External Affairs Minister S.M. Krishna concluded his “successful” visit to Sri Lanka on Thursday by handing over the completed section of the Galle-Hikkaduwa railway link to Southern Railway project authorities.
Winding up his four-day visit, during which a host of programmes to increase cooperation were put in place, Mr. Krishna said it was a “testimony to the strength of enduring friendship between the two countries”.
One of Mr. Krishna's achievements was to get Sri Lankan President Mahinda Rajapaksa reiterate that he would take the “13 Amendment plus approach” to solving the ethnic problem in the country.
With the Tamil National Alliance, an umbrella organisation of Tamil political parties, saying that they would approach the talks with Mr. Rajapaksa's assurance in mind, the stage is set for a fresh approach to the Tamil quest for a political say in the Northern Province.
Phase I of the Southern Railway project, comprising the 42-km Galle-Matara Section, was completed in February 2011. Phase II of the project, which involves the section from Galle to Kaluthara, will be completed by April this year.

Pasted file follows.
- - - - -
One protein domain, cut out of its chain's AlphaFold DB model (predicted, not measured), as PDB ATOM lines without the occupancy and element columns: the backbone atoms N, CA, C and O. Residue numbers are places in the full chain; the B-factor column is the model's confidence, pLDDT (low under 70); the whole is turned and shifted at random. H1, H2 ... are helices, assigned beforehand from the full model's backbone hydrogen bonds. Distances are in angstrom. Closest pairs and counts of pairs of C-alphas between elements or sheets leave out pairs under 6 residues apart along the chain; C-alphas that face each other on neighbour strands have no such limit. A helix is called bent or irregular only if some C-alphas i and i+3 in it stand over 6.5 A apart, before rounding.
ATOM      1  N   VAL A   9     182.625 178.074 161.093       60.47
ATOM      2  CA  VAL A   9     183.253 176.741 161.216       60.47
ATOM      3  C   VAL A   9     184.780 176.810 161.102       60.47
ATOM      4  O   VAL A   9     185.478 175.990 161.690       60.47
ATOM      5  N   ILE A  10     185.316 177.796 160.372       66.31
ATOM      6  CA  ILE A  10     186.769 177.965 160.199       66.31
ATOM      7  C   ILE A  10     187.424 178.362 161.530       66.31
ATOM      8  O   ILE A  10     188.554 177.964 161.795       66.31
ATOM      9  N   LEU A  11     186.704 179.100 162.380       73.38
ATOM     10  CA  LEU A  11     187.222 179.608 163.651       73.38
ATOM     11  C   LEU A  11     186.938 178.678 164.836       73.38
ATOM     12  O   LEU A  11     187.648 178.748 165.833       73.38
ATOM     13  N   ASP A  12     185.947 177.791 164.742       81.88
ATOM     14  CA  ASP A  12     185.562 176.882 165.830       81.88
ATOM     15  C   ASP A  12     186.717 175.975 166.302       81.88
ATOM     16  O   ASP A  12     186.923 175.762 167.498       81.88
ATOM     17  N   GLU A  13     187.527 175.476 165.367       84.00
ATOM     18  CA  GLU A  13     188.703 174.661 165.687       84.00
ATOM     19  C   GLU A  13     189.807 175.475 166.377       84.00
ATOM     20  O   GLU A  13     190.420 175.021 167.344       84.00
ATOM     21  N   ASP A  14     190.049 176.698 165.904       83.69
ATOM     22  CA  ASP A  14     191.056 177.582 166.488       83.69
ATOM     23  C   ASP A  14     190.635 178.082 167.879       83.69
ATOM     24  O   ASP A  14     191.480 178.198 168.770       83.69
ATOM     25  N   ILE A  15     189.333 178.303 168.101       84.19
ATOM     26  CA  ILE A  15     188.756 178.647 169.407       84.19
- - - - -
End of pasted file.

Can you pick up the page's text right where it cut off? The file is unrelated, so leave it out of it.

IRCON International Ltd, a public sector Indian company involved in railway infrastructure, had completed the 19-km Galle-Hikkaduwa section of the project on schedule.
Tracks have been laid to a stretch of about 45 km on the Galle-Kaluthara section. It will be completed in all aspects once the signalling equipment is in place. The total cost for revamping the Southern Railway line is $167.4 million. India has also extended a line of credit for the project.
Mr. Krishna had, during his visit to the country in November 2010, launched the construction work for the Northern Railway project. “We expect all the projects relating to rehabilitation of the Northern Railway line by IRCON, being funded under an Indian credit line of $800 million, to be completed by the end of 2013,” he said.
He announced a substantial increase in India's assistance in the education sector, amounting to a grant of Sri Lankan Rs.2.5 billion, to aid meritorious students.
Under this programme, scholarships and self-financing slots for undergraduate, masters and doctorate-level courses will be increased to nearly 270 per year. This marks a three-fold increase, and includes 120 slots for undergraduate courses, 25 seats for IT engineering, 50 slots for Masters-level courses, and 40 slots for a highly-subsidised self-financing scheme.
In addition, support for deserving students pursuing their GCE ‘A' level and University degrees in Sri Lankan institutions has been expanded to cover about 500 students every year.